Ghosts Of Jupiter | Interview | ‘Keepers of the Newborn Green’ on Vinyl via Nasoni Records
Nasoni Records will release the vinyl edition of Ghosts Of Jupiter’s latest album ‘Keepers of the Newborn Green’. This Boston psych group is led by singer/composer and multi-instrumentalist Nate Wilson.
The ten songs featured on ‘Keepers of the Newborn Green’ were mixed and engineered by Ghosts of Jupiter’s bassist Thomas Lada, utilizing the band’s mobile and home recording equipment during 2020’s pandemic. Ghosts Of Jupiter’s drummer Tom Arey (Peter Wolf, J. Geils Band) supplied the basic tracks at the band’s studio in Allston MA, and all other elements were compiled remotely. Guitarist Adam Terrell recorded most of his parts from his home studio in VA, while Wilson worked on vocals, keyboards, guitar and flute tracks at his home in Worcester, MA. Thematically the album reflects some of the unavoidable political upheaval of the past few years, in particular the second track ‘Villians’ juxtaposes earthy medieval folk sounds with a critique of the toxic segmented realities created by modern media. Other songs on the album, in particular ‘Imperium Waves’, and ‘On Bending Tides’, reflect the emotionally cathartic side effects that were born of the interruptions of our daily lives caused by the events of 2020. Track seven ‘Sea of Madness’ examines the influence of conspiracy theories, misinformation and anti-science sentiment that has made its way to the forefront of modern culture in recent years.
Since forming in 2011, Ghosts of Jupiter have released two full-length albums, and an EP. In 2012 the band teamed up with Boston’s Museum of Science to create Ghosts of Jupiter: Music Experience, a music and animation project that recalled the laser-light shows of classic rock’s yesteryear. The show ran for over a year at the Charles Haydyn Planetarium and was featured at planetarium festivals in Auckland, NZ and Boulder, CO. The band has appeared live with Blue Öyster Cult, moe., Robert Randolph, Dead Meadow and the Buffalo Killers.
Vinyl edition is available for pre-order here. Official out July 28th, 2022.
‘Keepers of the Newborn Green’ is a truly outstanding record. Are you excited about the upcoming vinyl edition coming out via Nasoni Records?
Nate Wilson: Thanks so much! We’re really excited about the LP release. It’ll be the first time we’ve had an album issued on vinyl. We’re also pretty amazed by the response ‘Keepers of the Newborn Green’ has gotten, especially internationally. We planned on releasing the album digitally for our fans in the US and didn’t have a ton of expectations, so it was amazing to see it get some attention. Some great reviews in the UK, Germany and elsewhere and we’re pumped to be working with Nasoni Records to get the album out there.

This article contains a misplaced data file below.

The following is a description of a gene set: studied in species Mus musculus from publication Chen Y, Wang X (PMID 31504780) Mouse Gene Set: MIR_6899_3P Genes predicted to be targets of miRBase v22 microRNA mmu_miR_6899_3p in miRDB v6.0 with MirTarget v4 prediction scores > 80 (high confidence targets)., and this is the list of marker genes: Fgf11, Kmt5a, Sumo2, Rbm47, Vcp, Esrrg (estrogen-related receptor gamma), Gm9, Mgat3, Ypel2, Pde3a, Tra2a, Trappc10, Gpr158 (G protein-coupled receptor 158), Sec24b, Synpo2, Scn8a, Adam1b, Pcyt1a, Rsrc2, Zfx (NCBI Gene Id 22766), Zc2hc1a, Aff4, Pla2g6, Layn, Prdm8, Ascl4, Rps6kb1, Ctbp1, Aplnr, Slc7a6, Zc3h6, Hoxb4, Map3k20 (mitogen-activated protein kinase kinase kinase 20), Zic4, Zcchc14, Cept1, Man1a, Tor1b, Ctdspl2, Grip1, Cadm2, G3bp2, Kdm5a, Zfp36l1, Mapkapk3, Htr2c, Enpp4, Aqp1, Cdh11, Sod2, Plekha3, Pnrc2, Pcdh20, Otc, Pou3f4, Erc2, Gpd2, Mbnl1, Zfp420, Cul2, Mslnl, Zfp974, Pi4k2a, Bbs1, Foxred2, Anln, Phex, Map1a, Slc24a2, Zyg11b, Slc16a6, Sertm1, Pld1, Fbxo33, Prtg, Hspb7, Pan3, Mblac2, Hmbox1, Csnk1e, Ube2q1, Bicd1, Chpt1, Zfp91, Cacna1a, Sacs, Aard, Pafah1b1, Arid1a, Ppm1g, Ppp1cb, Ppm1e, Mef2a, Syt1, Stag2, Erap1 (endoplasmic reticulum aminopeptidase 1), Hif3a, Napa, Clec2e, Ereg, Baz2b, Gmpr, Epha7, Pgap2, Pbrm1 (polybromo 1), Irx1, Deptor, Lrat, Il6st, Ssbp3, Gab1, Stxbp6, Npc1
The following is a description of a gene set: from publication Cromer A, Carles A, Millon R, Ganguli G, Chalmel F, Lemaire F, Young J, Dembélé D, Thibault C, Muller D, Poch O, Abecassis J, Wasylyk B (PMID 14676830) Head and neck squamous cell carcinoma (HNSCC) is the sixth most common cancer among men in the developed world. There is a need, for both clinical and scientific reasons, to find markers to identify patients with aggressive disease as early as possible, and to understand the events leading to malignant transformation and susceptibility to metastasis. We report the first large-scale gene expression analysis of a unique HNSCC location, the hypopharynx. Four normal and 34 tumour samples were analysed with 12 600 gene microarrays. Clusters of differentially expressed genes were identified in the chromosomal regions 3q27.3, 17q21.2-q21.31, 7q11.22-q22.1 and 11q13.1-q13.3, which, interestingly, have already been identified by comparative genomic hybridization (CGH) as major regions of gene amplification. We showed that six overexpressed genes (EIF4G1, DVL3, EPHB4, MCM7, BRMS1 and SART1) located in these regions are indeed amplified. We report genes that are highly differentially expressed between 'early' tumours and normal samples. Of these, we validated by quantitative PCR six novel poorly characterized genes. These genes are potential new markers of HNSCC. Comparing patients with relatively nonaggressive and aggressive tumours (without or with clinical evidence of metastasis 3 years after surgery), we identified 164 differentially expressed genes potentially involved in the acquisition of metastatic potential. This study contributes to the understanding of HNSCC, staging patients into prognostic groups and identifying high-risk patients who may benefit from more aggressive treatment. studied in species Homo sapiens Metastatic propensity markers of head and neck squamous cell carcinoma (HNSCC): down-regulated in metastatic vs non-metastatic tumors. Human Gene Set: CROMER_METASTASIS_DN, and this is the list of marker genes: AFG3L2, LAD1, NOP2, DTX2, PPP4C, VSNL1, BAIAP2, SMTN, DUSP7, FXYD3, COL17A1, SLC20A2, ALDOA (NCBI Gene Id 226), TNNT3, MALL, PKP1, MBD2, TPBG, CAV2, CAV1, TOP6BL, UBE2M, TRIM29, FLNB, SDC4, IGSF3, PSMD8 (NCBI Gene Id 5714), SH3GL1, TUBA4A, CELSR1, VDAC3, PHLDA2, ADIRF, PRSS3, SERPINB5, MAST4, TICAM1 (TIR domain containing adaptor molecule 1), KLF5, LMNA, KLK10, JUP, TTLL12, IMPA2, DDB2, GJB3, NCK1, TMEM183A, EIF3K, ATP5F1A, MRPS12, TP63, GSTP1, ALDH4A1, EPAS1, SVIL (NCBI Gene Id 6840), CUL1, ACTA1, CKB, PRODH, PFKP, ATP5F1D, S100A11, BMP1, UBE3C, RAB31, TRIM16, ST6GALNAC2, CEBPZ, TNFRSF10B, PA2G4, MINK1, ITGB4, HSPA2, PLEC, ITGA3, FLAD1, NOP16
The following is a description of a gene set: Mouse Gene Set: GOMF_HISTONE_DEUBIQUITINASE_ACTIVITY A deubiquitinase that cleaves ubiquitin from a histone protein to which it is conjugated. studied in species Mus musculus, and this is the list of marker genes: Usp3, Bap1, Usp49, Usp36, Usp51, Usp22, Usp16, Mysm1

What’s the story behind working on the album and what can you tell us about your songwriting approach?
We recorded the last two albums on our own in a DIY fashion. Our bassist Tom Lada is also a great recording engineer and we decided a while back that we wanted to take over the process ourselves, create our own mobile recording rig, and forgo the studio. I write and, for the most part, arrange the songs on my own and then send them to the band to learn and interpret. Everyone in the band is busy with all sorts of other projects and responsibilities. It’s often difficult for us to all be in the same place at the same time…It seems to work best for us to get the basic tracks down with our drummer, Tom Arey, and then build everything else around that as we go.
Did your approach change on your third album in comparison to your previous album, ‘The Great Bright Horses’, and on that note, how would you compare the two albums?
I wouldn’t say there was any intentional change in direction. If anything I think the songs on the new album are a little more focused. We were experimenting a lot with the recording process on ‘Great Bright Horses’ and learning the ropes as we went along. I’m really proud of that album, but I think we’ve definitely gotten better at the process. As far as comparing the two albums… It’s tough for me to say being so inside it. I think if you’re a fan of ‘Great Bright Horses’ you’ll hear some familiar things there, but there’s also an evolution.
“We’re obviously inspired sonically by all those great recordings from the mid 60’s through early 70’s”
How would you describe the sound? What kind of pedals do you use and tell us more about the equipment within the band?
We’re obviously inspired sonically by all those great recordings from the mid 60’s through early 70’s, as well as a whole bunch of modern artists who channel that vibe and try to do new and inventive things with it. There are some bands who can really achieve that “time capsule” effect, where if you didn’t know any better you’d be convinced you were listening to something recorded in 1967… I always find that impressive, but that has never really been our #1 goal. We just try to do what sounds natural for the song.
As far as equipment goes, we actually have a pretty minimal approach to recording gear. We have a few decent mics et cetera, but we’re not super hung up on collecting vintage preamps or instruments et cetera. I like to use real keyboards whenever possible. I have a really beautiful baby grand piano in my house, as well as a decent Yamaha upright that I’ve used a bunch. I have a Hammond C3 and a Leslie as well as a Farfisa Compact and a Moog synthesizer. The mellotron sounds I use are all samples done mostly with the Nord Stage 3. I played all the acoustic guitar tracks with my mid 80’s Guild D30, and I also have an electric 12 string called an Italia Remini which is kind of a Rickenbacker knock-off. The flute I play is an Azumi. It’s probably a step up from a student model but nothing too fancy.
Our lead guitarist Adam Terrell is really into home recording, so he uses a lot of amp and effects modeling software in addition to his vintage fender amps. He plays a Stratocaster most of the time, otherwise his Gibson ES335.